By Jori Hamilton
The COVID-19 pandemic caused a lot of devastation for businesses across the country. It resulted in the permanent closure of over 200,000 businesses. Many others had to scale back operations, change their hours, or let go of many staff members. If you’re lucky enough to be a business that has remained afloat, you’ve probably already made some changes in your operations that have allowed you to be open over a year after this started.
But, even with the vaccine rollout, we aren’t out of this pandemic yet. Variants of the virus have started to cause issues, making it clearer than ever that businesses need to get their safety procedures right to keep customers happy and healthy.
So, how do businesses get some of these safety measures right and wrong? What should you be doing, and what mistakes should you be avoiding?
Don’t: Assume Changes are Temporary
For a while, it seemed as though we were shifting to a post-pandemic society. Then, the Delta variant hit. It was a clear indicator that this is far from over. Even when the pandemic is under control, one of the biggest mistakes businesses can make is assuming the safety measures in place are temporary.
Some practices should continue to be implemented even when things are deemed safe again. Being agile enough to put your staff and your customers’ well-being first will boost your business and give everyone a greater sense of safety. Many of your customers will still be nervous or cautious about getting back to “normal”. Easing their worries by making some safety changes permanent can make a big difference.
Don’t: Only Focus on COVID
It’s hard not to focus all of your attention and efforts on COVID. Even over a year later, it’s a major topic of conversation and on just about every news station each day. But, it’s a mistake to focus all of your safety efforts on COVID alone. Workplace accidents and other illnesses can still happen. Some of the most common include:
- Slips and falls
- Chemical exposure
- Equipment-related injuries
According to the National Safety Council, a worker is injured every 7 seconds on the job. That’s over 7 million injuries each year. The National Safety Council (NSC) estimated that, in 2019, “the costs for an on-the-job injury are $1,100 per worker, $42,000 per medically consulted worker and $1,220,000 per death — numbers that are far greater than what workers’ compensation alone can cover.” Employees can also get sick with anything from the common cold to the flu. Having COVID safety measures in place can help to stop the spread of other illnesses, but keep in mind that they do still happen and it’s important to have protocols in place for everything to truly ensure people’s safety.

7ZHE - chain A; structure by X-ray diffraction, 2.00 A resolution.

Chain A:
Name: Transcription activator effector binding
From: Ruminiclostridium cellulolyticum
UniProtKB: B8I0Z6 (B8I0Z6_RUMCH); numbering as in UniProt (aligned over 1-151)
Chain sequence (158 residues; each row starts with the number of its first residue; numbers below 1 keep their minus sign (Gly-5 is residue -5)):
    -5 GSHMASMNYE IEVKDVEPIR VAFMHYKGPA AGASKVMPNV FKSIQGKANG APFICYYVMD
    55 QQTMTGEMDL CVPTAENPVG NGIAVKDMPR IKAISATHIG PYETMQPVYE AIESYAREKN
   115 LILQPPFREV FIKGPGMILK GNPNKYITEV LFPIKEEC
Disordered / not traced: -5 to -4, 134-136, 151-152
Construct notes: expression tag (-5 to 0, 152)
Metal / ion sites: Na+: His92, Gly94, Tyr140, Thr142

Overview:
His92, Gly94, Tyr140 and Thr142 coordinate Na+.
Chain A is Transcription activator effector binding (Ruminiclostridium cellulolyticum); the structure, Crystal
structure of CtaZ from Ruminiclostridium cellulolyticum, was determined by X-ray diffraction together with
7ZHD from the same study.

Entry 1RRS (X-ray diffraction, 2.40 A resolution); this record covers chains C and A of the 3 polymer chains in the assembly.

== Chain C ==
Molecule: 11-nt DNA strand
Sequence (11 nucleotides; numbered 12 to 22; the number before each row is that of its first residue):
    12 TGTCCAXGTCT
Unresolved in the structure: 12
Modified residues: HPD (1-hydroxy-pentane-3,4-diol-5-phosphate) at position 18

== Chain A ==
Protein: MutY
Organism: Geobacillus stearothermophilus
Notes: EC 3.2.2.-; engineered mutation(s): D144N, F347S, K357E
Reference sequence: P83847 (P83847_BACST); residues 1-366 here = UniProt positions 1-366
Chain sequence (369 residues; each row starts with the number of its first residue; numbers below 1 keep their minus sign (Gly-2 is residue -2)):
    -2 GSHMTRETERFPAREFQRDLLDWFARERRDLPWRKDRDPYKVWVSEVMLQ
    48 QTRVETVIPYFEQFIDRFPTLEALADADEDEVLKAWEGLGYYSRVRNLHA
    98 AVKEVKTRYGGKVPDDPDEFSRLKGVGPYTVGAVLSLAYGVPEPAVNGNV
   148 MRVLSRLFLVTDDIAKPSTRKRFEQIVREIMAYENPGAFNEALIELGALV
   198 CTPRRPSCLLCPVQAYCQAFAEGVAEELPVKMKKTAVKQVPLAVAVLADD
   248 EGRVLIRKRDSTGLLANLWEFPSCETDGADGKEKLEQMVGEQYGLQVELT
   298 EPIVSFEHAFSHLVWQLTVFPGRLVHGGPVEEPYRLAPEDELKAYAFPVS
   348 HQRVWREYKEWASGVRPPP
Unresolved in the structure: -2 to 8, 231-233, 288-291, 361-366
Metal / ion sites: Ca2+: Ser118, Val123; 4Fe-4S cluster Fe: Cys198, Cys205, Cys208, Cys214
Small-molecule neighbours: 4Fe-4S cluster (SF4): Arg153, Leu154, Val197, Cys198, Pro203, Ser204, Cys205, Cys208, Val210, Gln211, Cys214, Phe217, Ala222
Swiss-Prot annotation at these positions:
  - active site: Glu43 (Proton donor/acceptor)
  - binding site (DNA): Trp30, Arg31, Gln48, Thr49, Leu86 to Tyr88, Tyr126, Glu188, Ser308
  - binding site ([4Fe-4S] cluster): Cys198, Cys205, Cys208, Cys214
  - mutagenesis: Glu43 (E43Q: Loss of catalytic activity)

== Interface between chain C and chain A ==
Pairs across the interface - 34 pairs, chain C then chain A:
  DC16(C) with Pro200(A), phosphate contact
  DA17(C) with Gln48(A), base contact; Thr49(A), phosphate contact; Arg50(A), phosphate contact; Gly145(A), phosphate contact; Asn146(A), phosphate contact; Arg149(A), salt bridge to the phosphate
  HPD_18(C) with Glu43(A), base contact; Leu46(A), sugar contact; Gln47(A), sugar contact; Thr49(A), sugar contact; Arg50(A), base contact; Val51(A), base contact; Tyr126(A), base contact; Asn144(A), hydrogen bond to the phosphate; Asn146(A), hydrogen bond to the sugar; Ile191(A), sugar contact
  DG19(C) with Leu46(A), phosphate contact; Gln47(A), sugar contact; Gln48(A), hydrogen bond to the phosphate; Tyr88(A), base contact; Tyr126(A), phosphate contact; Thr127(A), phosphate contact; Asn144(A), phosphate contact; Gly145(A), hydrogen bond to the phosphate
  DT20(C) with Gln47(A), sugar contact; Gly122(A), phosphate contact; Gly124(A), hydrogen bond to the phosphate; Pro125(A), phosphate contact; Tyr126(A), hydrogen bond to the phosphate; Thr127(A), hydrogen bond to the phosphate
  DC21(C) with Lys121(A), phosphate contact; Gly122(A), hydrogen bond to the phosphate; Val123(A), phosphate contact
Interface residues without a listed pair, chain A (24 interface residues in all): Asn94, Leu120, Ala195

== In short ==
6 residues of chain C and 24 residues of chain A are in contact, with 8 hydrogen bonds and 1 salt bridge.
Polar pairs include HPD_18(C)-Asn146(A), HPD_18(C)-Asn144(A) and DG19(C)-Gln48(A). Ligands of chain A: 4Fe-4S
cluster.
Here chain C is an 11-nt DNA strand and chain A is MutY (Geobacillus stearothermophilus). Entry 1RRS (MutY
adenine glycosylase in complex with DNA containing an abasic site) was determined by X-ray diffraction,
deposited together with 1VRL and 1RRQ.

Do: Maintain Mental Health
Speaking of those protocols, what can you really do? How do you know which things should go “back to normal” and what should stay in place? One of the best things you can do is to work closely with local health officials. They can guide you on how to prepare your workplace and keep everyone safe.
It’s also important to focus on the mental health of your workers. Studies have shown that anxiety and depression have been on the rise throughout the pandemic. It’s not uncommon for workers to experience burnout and for customers to still be struggling with fear.
So, when you’re considering policies and procedures to keep in place, make mental health a priority. Not sure how to do that? Consider some of the following ideas:
- Survey employees about the current state of their mental health
- Help workers reduce their stress levels
- Set specific hours and discourage overtime work
- Make time for fun in the workplace
- Know how to notice red flags
When people know you’re serious about mental health, they’ll feel more at ease with your business. Employees will feel more appreciated and cared for, long after the effects of this pandemic finally subside.
With that in mind, make sure you’re on the right side of safety when it comes to navigating these pandemic and post-pandemic waters. Implementing safety changes can make a big difference when it comes to the longevity of your business.
Jori Hamilton is an experienced writer residing in the Northwestern U.S. She covers a wide range of topics but takes a particular interest in topics related to politics, urban living, society, and health. If you’d like to learn more about Jori, you can follow her on Twitter and LinkedIn.